Here is a little snippet of how my Marvelous Designer pattern ended up looking:

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You can see that I also added a simple petticoat over a modified mesh. This was done to achieve that pannier, wide hip look that was fashionable at the time.

The retopology was started in Marvelous Designer as well. While it isn’t something that I usually do, starting to lay out my geometry there helped me to see how it deforms on the garment, and if enough edge loops were created to accommodate the forms.

The majority of topology cleanup happened in Maya. Having more precise and quick tools really helped me to align, optimize, and confirm the topology even further

Having a clean, workable mesh really helped me with sculpting. One of the biggest challenges during this step was projection. The folded upper skirt was incredibly hard to transfer details from Marvelous to. The way that I ended up doing it, was by separating that piece into polygroups and projecting the details one by one.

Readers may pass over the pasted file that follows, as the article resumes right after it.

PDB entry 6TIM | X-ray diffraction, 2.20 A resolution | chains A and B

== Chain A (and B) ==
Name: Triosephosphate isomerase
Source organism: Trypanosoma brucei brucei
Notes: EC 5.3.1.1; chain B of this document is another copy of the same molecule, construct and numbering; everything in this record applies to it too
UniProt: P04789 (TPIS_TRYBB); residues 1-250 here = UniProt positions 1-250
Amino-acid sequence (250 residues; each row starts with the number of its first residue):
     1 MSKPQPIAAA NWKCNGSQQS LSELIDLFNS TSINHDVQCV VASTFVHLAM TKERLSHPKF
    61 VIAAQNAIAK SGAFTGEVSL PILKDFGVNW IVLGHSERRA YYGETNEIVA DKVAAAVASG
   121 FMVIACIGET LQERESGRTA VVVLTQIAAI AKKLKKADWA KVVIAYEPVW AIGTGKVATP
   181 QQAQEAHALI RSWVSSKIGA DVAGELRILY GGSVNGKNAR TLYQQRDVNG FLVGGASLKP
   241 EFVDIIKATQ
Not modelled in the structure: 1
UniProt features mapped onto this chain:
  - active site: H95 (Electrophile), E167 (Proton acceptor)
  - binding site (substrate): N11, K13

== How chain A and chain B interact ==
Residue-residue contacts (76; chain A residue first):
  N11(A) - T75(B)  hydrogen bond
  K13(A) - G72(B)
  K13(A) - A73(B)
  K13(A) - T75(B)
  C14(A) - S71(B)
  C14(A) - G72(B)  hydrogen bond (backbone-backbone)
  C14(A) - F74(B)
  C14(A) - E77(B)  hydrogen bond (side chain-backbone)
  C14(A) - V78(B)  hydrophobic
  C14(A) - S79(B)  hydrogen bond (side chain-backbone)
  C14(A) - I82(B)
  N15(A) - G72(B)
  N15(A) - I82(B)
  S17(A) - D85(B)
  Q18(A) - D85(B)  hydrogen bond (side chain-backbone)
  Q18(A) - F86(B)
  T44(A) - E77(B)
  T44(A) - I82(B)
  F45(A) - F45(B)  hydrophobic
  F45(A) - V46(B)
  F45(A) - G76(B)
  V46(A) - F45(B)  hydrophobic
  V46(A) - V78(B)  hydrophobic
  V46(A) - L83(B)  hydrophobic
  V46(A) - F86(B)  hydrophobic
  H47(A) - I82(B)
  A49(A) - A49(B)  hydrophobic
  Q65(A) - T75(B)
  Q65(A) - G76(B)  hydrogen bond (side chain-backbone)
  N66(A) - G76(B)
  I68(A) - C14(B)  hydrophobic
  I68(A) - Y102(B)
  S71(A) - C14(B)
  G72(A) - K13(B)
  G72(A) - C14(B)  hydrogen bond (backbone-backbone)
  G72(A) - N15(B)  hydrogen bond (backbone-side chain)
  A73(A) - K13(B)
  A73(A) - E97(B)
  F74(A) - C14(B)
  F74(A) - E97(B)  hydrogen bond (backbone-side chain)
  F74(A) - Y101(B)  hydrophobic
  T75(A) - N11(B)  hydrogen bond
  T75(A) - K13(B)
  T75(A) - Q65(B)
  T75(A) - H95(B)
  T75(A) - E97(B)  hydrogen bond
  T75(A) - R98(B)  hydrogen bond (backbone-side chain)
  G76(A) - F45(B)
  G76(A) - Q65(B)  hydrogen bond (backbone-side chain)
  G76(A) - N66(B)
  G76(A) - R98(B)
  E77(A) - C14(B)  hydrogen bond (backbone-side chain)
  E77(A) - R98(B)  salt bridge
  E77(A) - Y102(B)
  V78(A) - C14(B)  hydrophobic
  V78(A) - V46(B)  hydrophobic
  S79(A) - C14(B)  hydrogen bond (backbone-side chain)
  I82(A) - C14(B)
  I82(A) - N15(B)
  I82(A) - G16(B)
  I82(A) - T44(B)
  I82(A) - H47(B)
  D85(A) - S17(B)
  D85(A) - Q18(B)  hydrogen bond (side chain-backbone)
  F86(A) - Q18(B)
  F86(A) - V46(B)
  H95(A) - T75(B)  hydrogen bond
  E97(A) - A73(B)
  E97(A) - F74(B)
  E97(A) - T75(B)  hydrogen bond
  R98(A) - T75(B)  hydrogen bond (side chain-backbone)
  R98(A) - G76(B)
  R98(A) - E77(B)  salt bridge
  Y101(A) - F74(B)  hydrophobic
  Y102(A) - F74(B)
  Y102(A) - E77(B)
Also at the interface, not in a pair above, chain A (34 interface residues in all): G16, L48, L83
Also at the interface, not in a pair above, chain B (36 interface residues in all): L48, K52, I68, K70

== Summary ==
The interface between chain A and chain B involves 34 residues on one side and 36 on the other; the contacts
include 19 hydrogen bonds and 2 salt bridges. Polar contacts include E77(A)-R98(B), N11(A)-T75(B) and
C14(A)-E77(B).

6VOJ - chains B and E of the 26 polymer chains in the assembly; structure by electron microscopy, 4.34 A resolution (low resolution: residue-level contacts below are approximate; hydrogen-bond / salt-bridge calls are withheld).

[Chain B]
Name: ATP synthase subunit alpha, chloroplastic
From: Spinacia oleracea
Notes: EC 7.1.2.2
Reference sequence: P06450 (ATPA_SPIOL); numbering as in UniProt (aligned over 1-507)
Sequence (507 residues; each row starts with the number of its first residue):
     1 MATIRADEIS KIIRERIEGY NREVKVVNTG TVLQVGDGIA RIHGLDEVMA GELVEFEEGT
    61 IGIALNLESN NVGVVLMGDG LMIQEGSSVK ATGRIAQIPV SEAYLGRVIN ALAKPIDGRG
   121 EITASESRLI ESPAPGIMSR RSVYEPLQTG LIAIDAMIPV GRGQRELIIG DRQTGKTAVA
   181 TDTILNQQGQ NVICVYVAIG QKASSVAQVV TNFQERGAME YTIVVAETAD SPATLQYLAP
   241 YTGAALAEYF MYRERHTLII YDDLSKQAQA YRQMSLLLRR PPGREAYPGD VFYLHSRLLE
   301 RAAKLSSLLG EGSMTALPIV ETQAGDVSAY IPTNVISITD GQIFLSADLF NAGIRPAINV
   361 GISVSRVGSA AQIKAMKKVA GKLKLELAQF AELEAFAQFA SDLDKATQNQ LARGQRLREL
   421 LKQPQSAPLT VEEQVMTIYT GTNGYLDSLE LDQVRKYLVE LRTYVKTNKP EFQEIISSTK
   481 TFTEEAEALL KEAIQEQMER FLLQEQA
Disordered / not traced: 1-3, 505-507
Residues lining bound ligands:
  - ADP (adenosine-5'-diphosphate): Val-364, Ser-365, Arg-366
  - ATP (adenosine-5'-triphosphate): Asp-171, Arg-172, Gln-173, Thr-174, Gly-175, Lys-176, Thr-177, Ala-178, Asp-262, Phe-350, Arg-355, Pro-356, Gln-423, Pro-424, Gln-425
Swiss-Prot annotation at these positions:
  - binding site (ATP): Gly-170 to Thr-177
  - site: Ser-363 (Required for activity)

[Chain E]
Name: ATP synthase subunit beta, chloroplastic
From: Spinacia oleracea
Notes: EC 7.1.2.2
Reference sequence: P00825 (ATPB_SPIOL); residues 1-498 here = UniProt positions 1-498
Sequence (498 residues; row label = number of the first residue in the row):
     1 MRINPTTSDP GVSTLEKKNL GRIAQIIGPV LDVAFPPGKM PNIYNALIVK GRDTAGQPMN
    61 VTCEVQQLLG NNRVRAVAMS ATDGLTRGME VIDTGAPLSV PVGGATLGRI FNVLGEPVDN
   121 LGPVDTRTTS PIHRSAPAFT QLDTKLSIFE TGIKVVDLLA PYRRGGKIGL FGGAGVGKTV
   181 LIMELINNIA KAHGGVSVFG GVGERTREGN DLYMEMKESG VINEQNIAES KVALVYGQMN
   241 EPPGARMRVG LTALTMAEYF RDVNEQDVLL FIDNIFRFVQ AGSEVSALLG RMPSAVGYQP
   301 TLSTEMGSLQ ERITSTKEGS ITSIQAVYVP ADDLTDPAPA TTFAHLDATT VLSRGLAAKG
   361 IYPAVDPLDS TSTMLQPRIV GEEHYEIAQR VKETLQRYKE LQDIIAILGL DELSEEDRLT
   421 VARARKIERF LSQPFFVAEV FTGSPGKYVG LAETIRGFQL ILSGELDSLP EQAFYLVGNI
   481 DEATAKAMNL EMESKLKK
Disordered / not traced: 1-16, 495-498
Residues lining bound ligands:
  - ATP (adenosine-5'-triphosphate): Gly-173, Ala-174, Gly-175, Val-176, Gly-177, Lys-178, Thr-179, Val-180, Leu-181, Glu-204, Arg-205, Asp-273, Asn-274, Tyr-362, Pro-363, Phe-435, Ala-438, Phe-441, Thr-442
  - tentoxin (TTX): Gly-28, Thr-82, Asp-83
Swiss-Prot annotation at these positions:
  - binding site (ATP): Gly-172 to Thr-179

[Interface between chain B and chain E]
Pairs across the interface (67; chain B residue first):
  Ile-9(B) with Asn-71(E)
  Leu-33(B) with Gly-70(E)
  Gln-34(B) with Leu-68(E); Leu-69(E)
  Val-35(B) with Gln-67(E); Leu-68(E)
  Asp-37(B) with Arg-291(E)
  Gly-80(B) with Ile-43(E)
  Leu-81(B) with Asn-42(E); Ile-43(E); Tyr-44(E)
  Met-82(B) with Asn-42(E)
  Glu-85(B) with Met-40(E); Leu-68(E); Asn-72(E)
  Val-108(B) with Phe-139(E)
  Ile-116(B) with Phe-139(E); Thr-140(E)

Overwise I mostly focused on adding wrinkles, removing that “simulated in Marvelous” look, enhancing and adjusting the overall shapes. The most interesting part was creating the small memory folds on the elbow areas and throughout the skirt. While making those folds I really had to think about how the person would move and that type of detective work is what makes it so fun. As I mentioned before the original dress is historically pinned together, so this is another little detail that I wanted to bring through in my sculpting.

One of the areas I adjusted a lot was the folded skirt and the shoulders. During the simulation, I wasn’t able to achieve the same volume as I saw on the reference, but it gave the dress such an amazing full silhouette that it would be a big disservice not to add it back.

All the details and adjustments have been sculpted into layers for a less destructive workflow.

Working in this manner was a tremendous help, even at the end of the process, I found myself coming back to my Zbrush file, adjusting the intensity of the sculpted folds and rebaking my normals.
Next up was creating the materials in Substance Designer. But most importantly, I have laid out approximate UVs, which were straightened, optimized and packed well enough to test the material on.